US marketers are expected to more than double their investments in online-derived data sources by 2012, allocating a projected $840 million to information about digital audiences, transactions, and clickstream behaviors, according to a study by the Winterberry Group.
In 2009, US companies invested roughly $7.8 billion in marketing data and associated services (including hosting, hygiene, analytics, and other functions). Of that, about $410 million—just 5.3%—was derived from purely online sources.
In 2012, marketers will continue to dedicate a projected $7.8 billion to marketing data and associated services, but the proportion of those budgets focused on digital sources and applications will more than double, accounting for 10.8% of the mix—roughly $840 million.
That growth in digital data will offset declines in offline data spending: By 2012, marketers are expected to reduce their investments in direct mail-related data and services, to $6.93 billion, down 6.4% from the $7.40 billion spent in 2009.
"Over the next few years, it's clear that a substantial sum—perhaps as much as $1.5 billion—will be chasing new marketing and data models onto the Internet, pushing the boundaries of what's now possible with respect to targeting and optimization," said Bruce Biegel, managing director at Winterberry Group.
"This has the potential to make online acquisition and engagement channels significantly more effective and accelerate the shift of even more advertiser spending from traditional to online channels."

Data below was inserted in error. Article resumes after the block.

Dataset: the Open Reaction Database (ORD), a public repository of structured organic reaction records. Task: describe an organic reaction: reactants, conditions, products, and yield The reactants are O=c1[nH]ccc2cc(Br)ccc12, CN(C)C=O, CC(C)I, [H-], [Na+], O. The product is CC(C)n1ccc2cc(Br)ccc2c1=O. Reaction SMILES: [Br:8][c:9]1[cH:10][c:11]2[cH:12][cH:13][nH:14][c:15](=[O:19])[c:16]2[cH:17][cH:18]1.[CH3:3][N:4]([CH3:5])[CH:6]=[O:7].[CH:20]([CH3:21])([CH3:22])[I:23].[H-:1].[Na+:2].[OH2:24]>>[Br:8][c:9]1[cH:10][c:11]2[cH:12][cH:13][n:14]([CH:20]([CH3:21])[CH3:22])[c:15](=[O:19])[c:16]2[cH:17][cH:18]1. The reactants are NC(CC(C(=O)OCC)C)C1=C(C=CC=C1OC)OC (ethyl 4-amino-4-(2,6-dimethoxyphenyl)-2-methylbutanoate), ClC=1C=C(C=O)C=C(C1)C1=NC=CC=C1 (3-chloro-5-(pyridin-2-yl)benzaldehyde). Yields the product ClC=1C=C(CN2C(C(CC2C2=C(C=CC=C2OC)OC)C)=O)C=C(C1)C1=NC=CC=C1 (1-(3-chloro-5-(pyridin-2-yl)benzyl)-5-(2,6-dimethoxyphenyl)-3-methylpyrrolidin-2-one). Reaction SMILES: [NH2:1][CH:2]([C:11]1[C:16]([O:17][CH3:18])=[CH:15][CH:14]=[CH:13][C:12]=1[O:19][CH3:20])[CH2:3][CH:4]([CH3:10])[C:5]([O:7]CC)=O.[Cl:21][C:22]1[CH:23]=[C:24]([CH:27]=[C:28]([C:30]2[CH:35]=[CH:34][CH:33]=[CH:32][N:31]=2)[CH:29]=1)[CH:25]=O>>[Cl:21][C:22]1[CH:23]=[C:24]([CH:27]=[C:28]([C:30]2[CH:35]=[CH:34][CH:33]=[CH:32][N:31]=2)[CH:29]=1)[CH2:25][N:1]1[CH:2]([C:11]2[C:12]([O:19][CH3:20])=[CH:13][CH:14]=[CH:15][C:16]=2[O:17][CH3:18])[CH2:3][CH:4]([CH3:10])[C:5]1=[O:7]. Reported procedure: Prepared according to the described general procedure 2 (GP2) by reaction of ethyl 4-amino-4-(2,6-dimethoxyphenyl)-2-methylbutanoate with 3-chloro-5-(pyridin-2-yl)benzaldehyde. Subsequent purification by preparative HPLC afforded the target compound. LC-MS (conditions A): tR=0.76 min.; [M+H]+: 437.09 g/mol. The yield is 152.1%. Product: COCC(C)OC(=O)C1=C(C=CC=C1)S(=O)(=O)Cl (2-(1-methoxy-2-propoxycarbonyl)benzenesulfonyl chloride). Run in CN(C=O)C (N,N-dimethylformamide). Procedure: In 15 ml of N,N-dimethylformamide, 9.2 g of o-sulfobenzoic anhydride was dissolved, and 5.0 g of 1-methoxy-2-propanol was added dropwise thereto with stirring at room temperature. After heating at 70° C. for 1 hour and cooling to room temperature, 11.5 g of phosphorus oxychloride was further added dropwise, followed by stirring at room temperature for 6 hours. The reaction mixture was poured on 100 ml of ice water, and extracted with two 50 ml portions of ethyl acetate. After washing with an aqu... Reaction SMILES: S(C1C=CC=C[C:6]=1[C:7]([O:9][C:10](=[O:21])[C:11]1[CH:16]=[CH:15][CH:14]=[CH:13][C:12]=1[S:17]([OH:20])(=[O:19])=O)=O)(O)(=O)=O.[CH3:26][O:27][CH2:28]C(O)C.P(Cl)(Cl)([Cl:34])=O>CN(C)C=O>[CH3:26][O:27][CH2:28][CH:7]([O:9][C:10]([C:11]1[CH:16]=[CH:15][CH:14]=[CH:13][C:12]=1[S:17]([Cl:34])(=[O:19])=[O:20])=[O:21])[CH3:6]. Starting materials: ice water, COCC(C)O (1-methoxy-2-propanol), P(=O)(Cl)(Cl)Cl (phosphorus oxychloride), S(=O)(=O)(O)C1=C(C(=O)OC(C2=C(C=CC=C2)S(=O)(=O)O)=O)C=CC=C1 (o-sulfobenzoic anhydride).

Below, other findings from The Changing Mission of Marketing Data, based on projections from the Winterberry Group and a survey of 179 marketing professionals.
Shifting Focus of Data Investments
Advances in technology and an explosion of information availability have given rise to a new set of data-driven digital applications (including website optimization, lead generation, and real-time media buying) that meet a broader array of business requirements.
Marketers agree that new-generation data can help deliver improved marketing performance. Among marketers surveyed, transactional (purchase) data is ranked highest in delivering significant incremental value, receiving a 4.5 mark (out of 5.0), followed by data that describes intent (4.2) and demographics (4.1).
Looking for great digital marketing data? MarketingProfs reviewed hundreds of research sources to create our most recent Digital Marketing Factbook (May 2010), a 296-page compilation of data and 254 charts, covering email marketing, social media, search engine marketing, e-commerce, and mobile marketing. Also check out The State of Social Media Marketing, a 240-page original research report from MarketingProfs.
Challenges of Using "Integrated" Data
The new generation of data relies on inputs from multiple sources—both on- and offline. But aggregating and making efficient use of that data remains a challenge, one primarily rooted in technology and infrastructure.
Among surveyed marketing professionals, overcoming such tech-based hurdles is crucial to releasing value from underlying data. The ability to integrate multiple "siloed" data repositories is viewed as a critically important priority in deriving value from data, receiving a 4.5 mark. Integrating third-party data sources (4.3) and managing proprietary data assets (4.3) are also important priorities.
About the data: Findings are from the report The Changing Mission of Marketing Data, jointly sponsored by Acxiom and Netezza, based on the results of in-person, phone, and online surveys of more than 175 marketers, agency executives, data compilers, technology developers, and other marketing industry thought leaders. Forecast data are derived from Winterberry Group's quantitative and qualitative research, as well as various independent industry studies published in 2009 and 2010.
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